Contributed byShaghayegh Tajvidi . Laurie is a Toronto-based Shiatsu Therapist offering treatments downtown, and house calls in Cabbagetown. Get more info and connect at laurieward.ca The deep freeze has finally been lifted from Toronto, and many of us have collected a lot of tightness from months of hunching in the cold. In this Q and A, Laurie speaks to warming up muscles for all the spring-summer activities ahead.
What’s your recommended routine for easing muscles back into a spring stride?
It’s important to take things slowly, and to ease into your regular spring and summer activities. Start by taking brisk walks to warm up your muscles. And stretch your body before doing any physical activity. This will increase flexibility and help to avoid strains and sprains.
Springtime means gardening season for many folks. How does one prevent strain or injury if they’ve been cooped up all winter without movement?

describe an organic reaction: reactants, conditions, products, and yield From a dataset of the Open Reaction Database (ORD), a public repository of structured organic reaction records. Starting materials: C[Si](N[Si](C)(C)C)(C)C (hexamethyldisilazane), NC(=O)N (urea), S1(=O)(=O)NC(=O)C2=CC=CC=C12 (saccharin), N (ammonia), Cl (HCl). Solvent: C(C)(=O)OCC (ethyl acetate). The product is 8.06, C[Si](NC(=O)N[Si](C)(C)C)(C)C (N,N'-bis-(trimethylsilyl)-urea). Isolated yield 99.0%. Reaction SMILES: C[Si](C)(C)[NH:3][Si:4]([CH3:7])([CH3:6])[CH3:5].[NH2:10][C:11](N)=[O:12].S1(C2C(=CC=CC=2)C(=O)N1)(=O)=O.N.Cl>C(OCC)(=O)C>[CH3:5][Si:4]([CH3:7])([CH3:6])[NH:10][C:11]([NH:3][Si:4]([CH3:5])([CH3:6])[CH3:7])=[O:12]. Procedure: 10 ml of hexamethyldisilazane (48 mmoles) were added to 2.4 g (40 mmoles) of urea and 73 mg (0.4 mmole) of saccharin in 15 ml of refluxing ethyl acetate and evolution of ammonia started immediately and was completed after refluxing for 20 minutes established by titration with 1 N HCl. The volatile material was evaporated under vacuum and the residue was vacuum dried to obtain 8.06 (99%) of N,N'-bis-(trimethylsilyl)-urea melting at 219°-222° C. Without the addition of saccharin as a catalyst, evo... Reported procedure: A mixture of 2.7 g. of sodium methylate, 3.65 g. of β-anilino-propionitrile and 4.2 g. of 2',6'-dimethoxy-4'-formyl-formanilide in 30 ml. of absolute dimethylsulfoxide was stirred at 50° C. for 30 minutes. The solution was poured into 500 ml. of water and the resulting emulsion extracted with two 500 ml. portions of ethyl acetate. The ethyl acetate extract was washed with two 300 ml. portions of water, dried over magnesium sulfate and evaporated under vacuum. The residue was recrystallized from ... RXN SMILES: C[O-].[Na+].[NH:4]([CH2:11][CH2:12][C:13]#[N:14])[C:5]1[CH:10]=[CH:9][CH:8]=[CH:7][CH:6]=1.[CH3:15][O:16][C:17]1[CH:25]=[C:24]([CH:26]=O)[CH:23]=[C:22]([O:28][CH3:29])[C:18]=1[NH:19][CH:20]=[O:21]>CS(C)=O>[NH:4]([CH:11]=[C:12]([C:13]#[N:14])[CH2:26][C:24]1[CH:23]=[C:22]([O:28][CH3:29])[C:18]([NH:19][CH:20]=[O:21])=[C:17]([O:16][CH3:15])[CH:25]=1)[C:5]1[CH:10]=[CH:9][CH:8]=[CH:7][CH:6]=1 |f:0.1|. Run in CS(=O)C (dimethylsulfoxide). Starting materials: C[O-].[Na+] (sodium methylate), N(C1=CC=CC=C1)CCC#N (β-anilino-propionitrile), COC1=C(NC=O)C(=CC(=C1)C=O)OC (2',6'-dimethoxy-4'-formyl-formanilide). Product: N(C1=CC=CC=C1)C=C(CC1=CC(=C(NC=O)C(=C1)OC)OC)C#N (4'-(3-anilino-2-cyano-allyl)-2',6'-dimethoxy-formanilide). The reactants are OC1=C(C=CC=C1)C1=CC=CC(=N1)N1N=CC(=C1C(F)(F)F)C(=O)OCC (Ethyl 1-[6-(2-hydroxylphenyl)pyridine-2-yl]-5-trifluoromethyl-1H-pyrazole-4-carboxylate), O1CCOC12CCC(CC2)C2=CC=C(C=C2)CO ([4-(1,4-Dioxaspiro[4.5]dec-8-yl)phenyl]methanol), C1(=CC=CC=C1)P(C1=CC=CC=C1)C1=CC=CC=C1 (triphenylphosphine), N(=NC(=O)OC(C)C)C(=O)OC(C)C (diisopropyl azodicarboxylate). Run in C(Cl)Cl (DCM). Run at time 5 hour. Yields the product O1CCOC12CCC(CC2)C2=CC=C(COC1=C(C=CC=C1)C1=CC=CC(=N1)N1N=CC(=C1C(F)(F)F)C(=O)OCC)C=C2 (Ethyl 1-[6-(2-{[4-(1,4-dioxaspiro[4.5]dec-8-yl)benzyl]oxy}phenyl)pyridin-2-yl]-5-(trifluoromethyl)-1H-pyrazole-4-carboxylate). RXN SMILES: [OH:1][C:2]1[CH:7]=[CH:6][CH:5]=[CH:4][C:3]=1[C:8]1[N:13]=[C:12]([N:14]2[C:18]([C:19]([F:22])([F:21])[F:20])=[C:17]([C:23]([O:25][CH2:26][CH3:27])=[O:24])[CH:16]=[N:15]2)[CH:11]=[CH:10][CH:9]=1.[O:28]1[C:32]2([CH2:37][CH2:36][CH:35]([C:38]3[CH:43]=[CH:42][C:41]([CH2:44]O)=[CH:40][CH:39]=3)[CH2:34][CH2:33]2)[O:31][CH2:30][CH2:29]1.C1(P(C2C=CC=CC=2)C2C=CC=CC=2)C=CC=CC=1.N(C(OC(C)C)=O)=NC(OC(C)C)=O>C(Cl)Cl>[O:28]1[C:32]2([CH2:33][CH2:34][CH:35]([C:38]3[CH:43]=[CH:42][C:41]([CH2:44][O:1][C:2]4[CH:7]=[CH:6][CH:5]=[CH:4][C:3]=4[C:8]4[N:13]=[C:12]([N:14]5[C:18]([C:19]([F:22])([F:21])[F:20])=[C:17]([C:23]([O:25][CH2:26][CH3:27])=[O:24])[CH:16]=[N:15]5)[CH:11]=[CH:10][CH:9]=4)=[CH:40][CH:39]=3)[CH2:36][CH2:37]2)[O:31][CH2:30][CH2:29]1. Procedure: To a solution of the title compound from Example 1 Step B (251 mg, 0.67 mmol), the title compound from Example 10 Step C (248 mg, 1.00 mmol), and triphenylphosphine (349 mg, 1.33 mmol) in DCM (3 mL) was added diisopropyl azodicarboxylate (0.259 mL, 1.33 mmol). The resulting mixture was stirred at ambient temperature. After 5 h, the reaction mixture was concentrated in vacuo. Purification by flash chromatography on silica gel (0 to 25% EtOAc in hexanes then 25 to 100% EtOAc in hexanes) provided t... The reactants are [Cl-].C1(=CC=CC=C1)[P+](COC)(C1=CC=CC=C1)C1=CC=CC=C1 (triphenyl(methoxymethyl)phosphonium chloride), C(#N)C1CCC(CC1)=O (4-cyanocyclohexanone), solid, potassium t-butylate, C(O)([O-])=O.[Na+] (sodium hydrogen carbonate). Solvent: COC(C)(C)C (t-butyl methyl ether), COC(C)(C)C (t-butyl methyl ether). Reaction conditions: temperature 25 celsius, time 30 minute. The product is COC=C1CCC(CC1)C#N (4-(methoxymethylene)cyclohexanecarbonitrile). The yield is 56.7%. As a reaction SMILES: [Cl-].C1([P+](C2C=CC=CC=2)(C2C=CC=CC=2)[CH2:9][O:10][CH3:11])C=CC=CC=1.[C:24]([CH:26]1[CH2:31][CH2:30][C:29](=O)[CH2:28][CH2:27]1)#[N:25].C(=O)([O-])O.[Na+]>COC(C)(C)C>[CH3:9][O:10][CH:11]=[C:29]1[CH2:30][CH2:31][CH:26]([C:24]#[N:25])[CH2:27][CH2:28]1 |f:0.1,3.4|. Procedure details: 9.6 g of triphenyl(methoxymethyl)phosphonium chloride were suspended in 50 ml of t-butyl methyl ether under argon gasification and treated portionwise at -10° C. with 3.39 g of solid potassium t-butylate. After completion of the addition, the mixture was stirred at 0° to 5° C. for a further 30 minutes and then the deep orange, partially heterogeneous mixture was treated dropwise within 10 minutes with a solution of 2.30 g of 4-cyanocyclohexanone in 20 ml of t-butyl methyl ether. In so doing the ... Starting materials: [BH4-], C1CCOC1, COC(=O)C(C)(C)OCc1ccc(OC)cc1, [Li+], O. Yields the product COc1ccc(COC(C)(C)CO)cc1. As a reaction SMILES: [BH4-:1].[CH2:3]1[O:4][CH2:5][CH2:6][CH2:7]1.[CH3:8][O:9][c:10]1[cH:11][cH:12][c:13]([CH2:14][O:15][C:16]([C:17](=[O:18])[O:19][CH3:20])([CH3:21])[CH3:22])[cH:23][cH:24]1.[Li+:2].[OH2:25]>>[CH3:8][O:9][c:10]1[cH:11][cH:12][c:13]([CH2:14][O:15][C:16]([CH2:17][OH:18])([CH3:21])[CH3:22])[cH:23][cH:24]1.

After you’ve taken your brisk walk and stretched your muscles, make sure you are using good posture while you garden. When planting or weeding, kneel on a garden mat or use a low stool so you’re not bending down to the ground. It’s also important to position yourself in front of your work to avoid twisting to the side and straining your back muscles.
And when you feel the gardening — or any physical activity — start to take a toll, what’s the best way to mitigate it?
When you start to feel aches or pangs in your back, it’s time to call it a day! As tempting as it might be to head to the couch with a cold drink, it’s important to cool down your muscles. Take 5-10 minutes to walk and stretch. If your back still feels sore apply some heat or take a warm bath with Epsom salts.